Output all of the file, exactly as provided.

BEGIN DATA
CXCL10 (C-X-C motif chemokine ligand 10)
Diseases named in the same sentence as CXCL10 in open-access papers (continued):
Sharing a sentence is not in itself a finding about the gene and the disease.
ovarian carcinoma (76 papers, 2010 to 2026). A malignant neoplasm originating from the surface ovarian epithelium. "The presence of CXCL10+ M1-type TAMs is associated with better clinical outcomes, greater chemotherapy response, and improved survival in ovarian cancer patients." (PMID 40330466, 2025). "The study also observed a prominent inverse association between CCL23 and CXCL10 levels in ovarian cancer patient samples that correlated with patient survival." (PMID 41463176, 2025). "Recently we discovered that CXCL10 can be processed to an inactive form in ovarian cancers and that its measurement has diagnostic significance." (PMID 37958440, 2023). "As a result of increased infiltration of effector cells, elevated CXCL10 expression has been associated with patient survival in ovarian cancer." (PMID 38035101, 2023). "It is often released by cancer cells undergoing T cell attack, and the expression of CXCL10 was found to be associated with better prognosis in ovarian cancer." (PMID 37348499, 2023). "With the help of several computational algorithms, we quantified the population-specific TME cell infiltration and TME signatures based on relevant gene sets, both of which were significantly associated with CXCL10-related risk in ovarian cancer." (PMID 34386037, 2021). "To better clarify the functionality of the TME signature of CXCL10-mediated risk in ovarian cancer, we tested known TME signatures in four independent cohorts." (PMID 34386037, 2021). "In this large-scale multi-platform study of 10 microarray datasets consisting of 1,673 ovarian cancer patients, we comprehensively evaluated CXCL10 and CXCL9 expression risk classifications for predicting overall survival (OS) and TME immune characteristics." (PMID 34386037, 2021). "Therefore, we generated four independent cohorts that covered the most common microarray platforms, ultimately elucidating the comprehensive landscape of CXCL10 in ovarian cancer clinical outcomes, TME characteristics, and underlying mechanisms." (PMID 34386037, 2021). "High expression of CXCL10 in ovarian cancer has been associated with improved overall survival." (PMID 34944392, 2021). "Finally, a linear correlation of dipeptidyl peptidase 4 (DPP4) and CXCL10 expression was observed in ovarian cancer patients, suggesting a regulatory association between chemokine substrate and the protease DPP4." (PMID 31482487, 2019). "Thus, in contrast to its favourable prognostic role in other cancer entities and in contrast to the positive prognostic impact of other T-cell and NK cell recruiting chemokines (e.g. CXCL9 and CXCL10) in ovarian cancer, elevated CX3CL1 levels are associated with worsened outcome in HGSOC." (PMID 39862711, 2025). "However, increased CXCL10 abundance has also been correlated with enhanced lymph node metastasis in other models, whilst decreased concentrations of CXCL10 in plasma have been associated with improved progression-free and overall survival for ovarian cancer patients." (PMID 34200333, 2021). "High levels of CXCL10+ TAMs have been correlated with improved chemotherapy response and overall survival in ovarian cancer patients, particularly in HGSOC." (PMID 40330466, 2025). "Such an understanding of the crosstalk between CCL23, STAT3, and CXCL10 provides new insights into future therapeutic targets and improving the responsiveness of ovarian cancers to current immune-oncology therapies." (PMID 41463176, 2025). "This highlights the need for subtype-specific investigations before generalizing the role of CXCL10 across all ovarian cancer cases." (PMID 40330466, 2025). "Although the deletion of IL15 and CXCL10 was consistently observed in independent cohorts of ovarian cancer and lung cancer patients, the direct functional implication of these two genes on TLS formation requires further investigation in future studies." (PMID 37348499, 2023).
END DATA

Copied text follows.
CXCL10 (C-X-C motif chemokine ligand 10)
Diseases named in the same sentence as CXCL10 in open-access papers (continued):
Sharing a sentence is not in itself a finding about the gene and the disease.
ovarian carcinoma (76 papers, 2010 to 2026). A malignant neoplasm originating from the surface ovarian epithelium. "The presence of CXCL10+ M1-type TAMs is associated with better clinical outcomes, greater chemotherapy response, and improved survival in ovarian cancer patients." (PMID 40330466, 2025). "The study also observed a prominent inverse association between CCL23 and CXCL10 levels in ovarian cancer patient samples that correlated with patient survival." (PMID 41463176, 2025). "Recently we discovered that CXCL10 can be processed to an inactive form in ovarian cancers and that its measurement has diagnostic significance." (PMID 37958440, 2023). "As a result of increased infiltration of effector cells, elevated CXCL10 expression has been associated with patient survival in ovarian cancer." (PMID 38035101, 2023). "It is often released by cancer cells undergoing T cell attack, and the expression of CXCL10 was found to be associated with better prognosis in ovarian cancer." (PMID 37348499, 2023). "With the help of several computational algorithms, we quantified the population-specific TME cell infiltration and TME signatures based on relevant gene sets, both of which were significantly associated with CXCL10-related risk in ovarian cancer." (PMID 34386037, 2021). "To better clarify the functionality of the TME signature of CXCL10-mediated risk in ovarian cancer, we tested known TME signatures in four independent cohorts." (PMID 34386037, 2021). "In this large-scale multi-platform study of 10 microarray datasets consisting of 1,673 ovarian cancer patients, we comprehensively evaluated CXCL10 and CXCL9 expression risk classifications for predicting overall survival (OS) and TME immune characteristics." (PMID 34386037, 2021). "Therefore, we generated four independent cohorts that covered the most common microarray platforms, ultimately elucidating the comprehensive landscape of CXCL10 in ovarian cancer clinical outcomes, TME characteristics, and underlying mechanisms." (PMID 34386037, 2021). "High expression of CXCL10 in ovarian cancer has been associated with improved overall survival." (PMID 34944392, 2021). "Finally, a linear correlation of dipeptidyl peptidase 4 (DPP4) and CXCL10 expression was observed in ovarian cancer patients, suggesting a regulatory association between chemokine substrate and the protease DPP4." (PMID 31482487, 2019). "Thus, in contrast to its favourable prognostic role in other cancer entities and in contrast to the positive prognostic impact of other T-cell and NK cell recruiting chemokines (e.g. CXCL9 and CXCL10) in ovarian cancer, elevated CX3CL1 levels are associated with worsened outcome in HGSOC." (PMID 39862711, 2025). "However, increased CXCL10 abundance has also been correlated with enhanced lymph node metastasis in other models, whilst decreased concentrations of CXCL10 in plasma have been associated with improved progression-free and overall survival for ovarian cancer patients." (PMID 34200333, 2021). "High levels of CXCL10+ TAMs have been correlated with improved chemotherapy response and overall survival in ovarian cancer patients, particularly in HGSOC." (PMID 40330466, 2025). "Such an understanding of the crosstalk between CCL23, STAT3, and CXCL10 provides new insights into future therapeutic targets and improving the responsiveness of ovarian cancers to current immune-oncology therapies." (PMID 41463176, 2025). "This highlights the need for subtype-specific investigations before generalizing the role of CXCL10 across all ovarian cancer cases." (PMID 40330466, 2025). "Although the deletion of IL15 and CXCL10 was consistently observed in independent cohorts of ovarian cancer and lung cancer patients, the direct functional implication of these two genes on TLS formation requires further investigation in future studies." (PMID 37348499, 2023).